Fragrant, robust, and hearty, Moroccan chicken stew offers a festival of flavors for the palate. Although there are endless variations to this tongue-tickling dish, most involve rubbing your chicken pieces with a combination of spices (turmeric, cumin, coriander, and paprika, for instance), then braising the chicken slowly in a broth with garlic and onions. Toss in some mixture of potatoes, pearled couscous, or rice, and you’re on your way to a one-pot feast.

Although your instinct might be to reach for a white wine, I find I prefer the accompaniment of a vibrant red to bring out the myriad flavors–specifically, a younger, lighter-bodied syrah from the Northern Rhone. Fresh and spicy, with a hint of earthiness, a supple syrah will stand up to the meal without overwhelming it.

Take the 2016 Christophe Pichon Saint-Joseph, for example. Made from grapes grown on granite soils, which helps to preserve acidity and brightness, this elegant, approachable syrah shows minimal oak influence and is relatively low in tannins and alcohol, making it an ideal match. If you want to go for something with a little more body, the 2018 Alain Graillot Crozes-Hermitage manages to be lifted and lively while offering a fuller, darker-fruited profile. For a special treat, bring home a bottle of the 2018 Pierre Gonon Les Iles Feray from one of the region’s most revered producers–savory, medium-bodied, and gorgeously scented.

If you’d rather stick to white, well, the Northern Rhone has you covered there, too. Rich and aromatic, the white wines of the region tend to meld appealingly into the flavors of Moroccan chicken (more than complementing them), and these whites are an especially good idea if your recipe calls for a prominent fruit component (raisins, dried apricots, or preserved lemons are common ingredients).

The 2016 Jean-Louis Chave Selection Saint-Joseph ‘Circa,’ made with 100 percent old-vine roussanne, offers orchard-fruit creaminess along with an intense floral streak. Mostly marsanne, with about 20 percent roussanne, the 2019 Alain Graillot Crozes-Hermitage Blanc is fermented in a combination of oak and steel, and it has more noticeable elements of citrus and herbs.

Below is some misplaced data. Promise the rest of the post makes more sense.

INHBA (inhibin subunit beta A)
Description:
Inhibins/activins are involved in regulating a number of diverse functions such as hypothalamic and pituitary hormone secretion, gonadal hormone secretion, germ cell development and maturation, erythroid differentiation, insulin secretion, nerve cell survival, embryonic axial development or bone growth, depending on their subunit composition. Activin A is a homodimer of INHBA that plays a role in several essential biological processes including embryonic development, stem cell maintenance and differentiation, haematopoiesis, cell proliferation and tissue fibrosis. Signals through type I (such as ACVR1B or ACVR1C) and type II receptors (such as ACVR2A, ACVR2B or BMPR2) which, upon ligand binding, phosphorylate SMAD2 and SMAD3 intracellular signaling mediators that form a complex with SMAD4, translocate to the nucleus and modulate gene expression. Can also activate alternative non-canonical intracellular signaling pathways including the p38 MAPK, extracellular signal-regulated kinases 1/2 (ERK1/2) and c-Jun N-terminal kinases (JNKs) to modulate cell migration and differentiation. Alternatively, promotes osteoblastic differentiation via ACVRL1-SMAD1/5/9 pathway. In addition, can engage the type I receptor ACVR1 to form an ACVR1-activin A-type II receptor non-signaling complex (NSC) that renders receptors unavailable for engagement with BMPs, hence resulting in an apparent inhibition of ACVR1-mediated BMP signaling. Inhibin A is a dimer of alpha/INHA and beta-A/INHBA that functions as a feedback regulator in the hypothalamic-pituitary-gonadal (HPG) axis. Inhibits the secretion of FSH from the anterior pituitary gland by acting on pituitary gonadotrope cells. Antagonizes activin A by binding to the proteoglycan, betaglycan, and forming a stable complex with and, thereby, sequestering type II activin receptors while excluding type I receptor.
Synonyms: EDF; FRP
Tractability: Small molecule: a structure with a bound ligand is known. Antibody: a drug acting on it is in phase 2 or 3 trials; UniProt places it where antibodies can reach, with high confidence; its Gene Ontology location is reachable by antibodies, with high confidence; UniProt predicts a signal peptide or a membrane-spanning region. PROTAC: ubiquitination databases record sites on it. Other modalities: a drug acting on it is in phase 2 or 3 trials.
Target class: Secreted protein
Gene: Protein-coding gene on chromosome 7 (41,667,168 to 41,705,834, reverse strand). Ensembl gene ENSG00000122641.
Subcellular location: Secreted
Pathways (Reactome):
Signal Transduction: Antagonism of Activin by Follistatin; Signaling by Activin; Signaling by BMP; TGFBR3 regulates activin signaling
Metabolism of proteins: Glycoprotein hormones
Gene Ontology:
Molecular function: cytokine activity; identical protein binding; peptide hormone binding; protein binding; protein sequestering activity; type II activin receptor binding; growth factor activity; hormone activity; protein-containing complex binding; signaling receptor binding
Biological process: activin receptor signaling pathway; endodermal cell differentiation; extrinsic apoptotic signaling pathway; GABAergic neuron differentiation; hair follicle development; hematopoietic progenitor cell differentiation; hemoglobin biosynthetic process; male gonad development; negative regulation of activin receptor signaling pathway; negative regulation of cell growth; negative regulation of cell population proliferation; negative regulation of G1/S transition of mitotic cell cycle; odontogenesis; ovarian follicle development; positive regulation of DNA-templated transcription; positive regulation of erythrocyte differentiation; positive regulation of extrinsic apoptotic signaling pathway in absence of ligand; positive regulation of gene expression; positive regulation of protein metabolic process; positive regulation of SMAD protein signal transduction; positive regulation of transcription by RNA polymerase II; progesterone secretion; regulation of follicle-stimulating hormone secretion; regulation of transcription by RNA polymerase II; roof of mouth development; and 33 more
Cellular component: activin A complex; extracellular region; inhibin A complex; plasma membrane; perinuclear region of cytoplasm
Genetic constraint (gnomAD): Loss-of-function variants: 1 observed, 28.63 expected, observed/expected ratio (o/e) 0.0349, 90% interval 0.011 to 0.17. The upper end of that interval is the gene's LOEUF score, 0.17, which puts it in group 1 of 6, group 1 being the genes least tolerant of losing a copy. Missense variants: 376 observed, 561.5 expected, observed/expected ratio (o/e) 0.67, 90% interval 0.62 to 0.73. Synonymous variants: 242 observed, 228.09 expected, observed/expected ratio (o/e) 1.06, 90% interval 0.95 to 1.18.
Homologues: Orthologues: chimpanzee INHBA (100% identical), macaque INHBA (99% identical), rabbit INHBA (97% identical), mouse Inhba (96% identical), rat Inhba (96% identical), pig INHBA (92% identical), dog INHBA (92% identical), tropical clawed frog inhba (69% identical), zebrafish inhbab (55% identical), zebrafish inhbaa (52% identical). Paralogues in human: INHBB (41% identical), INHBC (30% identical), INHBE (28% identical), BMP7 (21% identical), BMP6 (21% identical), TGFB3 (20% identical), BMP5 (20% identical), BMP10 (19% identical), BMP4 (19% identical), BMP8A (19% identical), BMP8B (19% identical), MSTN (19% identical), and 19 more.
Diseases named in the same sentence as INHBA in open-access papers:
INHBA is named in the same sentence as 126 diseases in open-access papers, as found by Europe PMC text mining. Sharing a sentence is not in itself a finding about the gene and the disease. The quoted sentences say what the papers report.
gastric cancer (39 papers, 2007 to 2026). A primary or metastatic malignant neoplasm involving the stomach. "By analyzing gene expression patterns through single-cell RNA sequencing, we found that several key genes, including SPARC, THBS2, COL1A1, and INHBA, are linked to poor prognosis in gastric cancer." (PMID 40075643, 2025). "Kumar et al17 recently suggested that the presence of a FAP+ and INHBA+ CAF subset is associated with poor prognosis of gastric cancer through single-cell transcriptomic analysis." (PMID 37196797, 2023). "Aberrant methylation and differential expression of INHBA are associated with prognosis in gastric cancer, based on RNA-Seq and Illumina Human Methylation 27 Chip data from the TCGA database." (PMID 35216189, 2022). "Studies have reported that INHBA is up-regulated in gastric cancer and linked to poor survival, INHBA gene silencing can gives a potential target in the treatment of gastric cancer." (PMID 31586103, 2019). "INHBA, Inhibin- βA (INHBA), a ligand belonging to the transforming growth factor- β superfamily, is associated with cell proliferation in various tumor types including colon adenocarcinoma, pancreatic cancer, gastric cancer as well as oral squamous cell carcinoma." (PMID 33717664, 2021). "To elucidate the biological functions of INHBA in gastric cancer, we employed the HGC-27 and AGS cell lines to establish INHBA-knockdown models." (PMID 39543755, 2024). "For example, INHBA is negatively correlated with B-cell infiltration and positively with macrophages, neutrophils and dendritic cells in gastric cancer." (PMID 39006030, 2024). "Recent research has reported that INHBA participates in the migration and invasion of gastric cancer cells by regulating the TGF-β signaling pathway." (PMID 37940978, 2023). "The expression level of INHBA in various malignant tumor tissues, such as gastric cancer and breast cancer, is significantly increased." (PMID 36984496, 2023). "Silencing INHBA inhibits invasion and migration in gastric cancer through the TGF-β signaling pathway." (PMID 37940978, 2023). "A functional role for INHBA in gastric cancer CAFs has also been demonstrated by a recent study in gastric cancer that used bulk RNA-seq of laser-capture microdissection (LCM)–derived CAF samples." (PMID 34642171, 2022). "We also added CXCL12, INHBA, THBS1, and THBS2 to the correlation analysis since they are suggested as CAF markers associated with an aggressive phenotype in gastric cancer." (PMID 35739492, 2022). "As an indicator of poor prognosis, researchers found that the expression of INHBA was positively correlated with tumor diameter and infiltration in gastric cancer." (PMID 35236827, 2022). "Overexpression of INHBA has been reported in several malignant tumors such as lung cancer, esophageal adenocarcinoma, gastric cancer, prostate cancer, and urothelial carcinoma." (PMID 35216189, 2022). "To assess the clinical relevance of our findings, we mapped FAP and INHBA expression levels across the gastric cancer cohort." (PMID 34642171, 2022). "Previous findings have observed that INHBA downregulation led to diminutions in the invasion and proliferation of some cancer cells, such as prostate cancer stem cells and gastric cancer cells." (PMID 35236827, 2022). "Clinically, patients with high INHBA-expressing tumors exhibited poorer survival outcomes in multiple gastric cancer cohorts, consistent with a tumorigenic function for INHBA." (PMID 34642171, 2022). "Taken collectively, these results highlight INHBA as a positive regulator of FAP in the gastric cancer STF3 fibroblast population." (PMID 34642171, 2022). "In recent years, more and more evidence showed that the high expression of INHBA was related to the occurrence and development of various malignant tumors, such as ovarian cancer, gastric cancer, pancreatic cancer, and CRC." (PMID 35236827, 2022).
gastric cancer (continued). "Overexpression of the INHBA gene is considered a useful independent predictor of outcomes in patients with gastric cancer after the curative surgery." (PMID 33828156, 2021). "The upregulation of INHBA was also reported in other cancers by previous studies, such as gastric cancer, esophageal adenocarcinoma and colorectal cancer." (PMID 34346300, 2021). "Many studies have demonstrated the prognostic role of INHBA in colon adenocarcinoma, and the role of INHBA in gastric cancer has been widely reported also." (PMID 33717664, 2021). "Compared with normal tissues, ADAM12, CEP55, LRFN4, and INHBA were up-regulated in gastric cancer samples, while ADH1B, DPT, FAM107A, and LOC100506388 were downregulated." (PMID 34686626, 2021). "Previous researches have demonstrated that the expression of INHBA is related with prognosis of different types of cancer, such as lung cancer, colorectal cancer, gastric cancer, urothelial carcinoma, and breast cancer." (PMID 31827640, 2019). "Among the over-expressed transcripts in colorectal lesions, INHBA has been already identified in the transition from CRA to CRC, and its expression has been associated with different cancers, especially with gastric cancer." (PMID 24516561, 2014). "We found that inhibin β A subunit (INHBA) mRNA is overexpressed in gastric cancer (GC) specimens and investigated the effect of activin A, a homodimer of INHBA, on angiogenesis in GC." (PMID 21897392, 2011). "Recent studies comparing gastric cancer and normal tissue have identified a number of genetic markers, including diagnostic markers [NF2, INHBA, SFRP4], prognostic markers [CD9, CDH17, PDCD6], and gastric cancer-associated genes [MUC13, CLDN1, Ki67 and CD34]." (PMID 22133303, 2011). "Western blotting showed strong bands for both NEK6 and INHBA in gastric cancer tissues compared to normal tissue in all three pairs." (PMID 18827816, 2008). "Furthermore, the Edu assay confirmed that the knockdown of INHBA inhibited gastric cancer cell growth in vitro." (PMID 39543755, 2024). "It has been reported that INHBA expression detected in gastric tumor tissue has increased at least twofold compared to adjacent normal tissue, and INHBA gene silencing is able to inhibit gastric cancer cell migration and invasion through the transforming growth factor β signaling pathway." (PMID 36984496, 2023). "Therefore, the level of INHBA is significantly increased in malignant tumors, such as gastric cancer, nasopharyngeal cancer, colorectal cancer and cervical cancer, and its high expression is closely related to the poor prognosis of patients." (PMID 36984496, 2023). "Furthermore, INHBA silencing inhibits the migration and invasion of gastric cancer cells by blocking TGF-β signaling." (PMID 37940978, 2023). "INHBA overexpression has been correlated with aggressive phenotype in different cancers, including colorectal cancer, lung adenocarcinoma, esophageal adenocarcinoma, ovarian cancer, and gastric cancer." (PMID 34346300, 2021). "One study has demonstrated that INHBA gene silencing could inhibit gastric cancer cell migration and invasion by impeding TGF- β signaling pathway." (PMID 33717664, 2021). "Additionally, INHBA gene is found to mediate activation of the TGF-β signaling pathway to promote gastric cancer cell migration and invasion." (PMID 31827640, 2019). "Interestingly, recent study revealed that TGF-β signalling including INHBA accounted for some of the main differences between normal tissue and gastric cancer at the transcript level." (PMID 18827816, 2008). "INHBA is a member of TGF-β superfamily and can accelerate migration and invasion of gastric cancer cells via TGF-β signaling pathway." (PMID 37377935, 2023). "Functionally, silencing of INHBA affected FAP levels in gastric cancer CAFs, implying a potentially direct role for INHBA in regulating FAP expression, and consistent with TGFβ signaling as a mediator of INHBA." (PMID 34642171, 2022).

Of course, the wines of the Northern Rhone are just some of the options that will play nicely with your Moroccan chicken stew. (Did I hear someone say amontillado sherry?) Call or visit us at Paul Marcus Wines to discover a wide range of other choices to complete your repast.

If you don’t know Clos du Tue-Bœuf, you should. This esteemed Loire Valley estate, run by brothers Jean-Marie and Thierry Puzelat, is named in honor of the lieu-dit “Le Tue-Bœuf,” first mentioned as far back as the Middle Ages. The wines produced from that specific site were favored by nobles such as King Henry III of England and later the French King Francis I.

Amazingly enough, the Puzelat family itself can trace its roots in this area all the way back to the 15th century! Today, the Puzelat brothers show their respect for these ancestral lands by farming organically and crafting wines with zero oenological additions. That being said, these “natural” winemakers produce wines that are unbelievably clean–a true testament to their knowledge of the terroir and their know-how in the cellar.

Now part of the Cheverny AOC, the Tue-Bœuf lieu-dit (named vineyard) sits on the clay and flint soils that make up the south- and southeast-facing hillsides overlooking the Beuvron (a tributary of the Loire). The Puzelats augment their 10 hectares of estate fruit with grapes from the neighboring Touraine appellation. At Paul Marcus Wines, we’re currently featuring a number of white wines from Clos du Tue-Bœuf:

2018 Le Brin de Chèvre
Made from the obscure menu pineau variety–which almost disappeared due to the difficulty it has ripening–this chenin-like wine offers a bouquet of similarly obscure tropical fruits. Star fruit, dragon fruit, green papaya, and kumquat rind all make a debut here, and the glossy feel of the wine on the palate is reminiscent of quality Vouvray.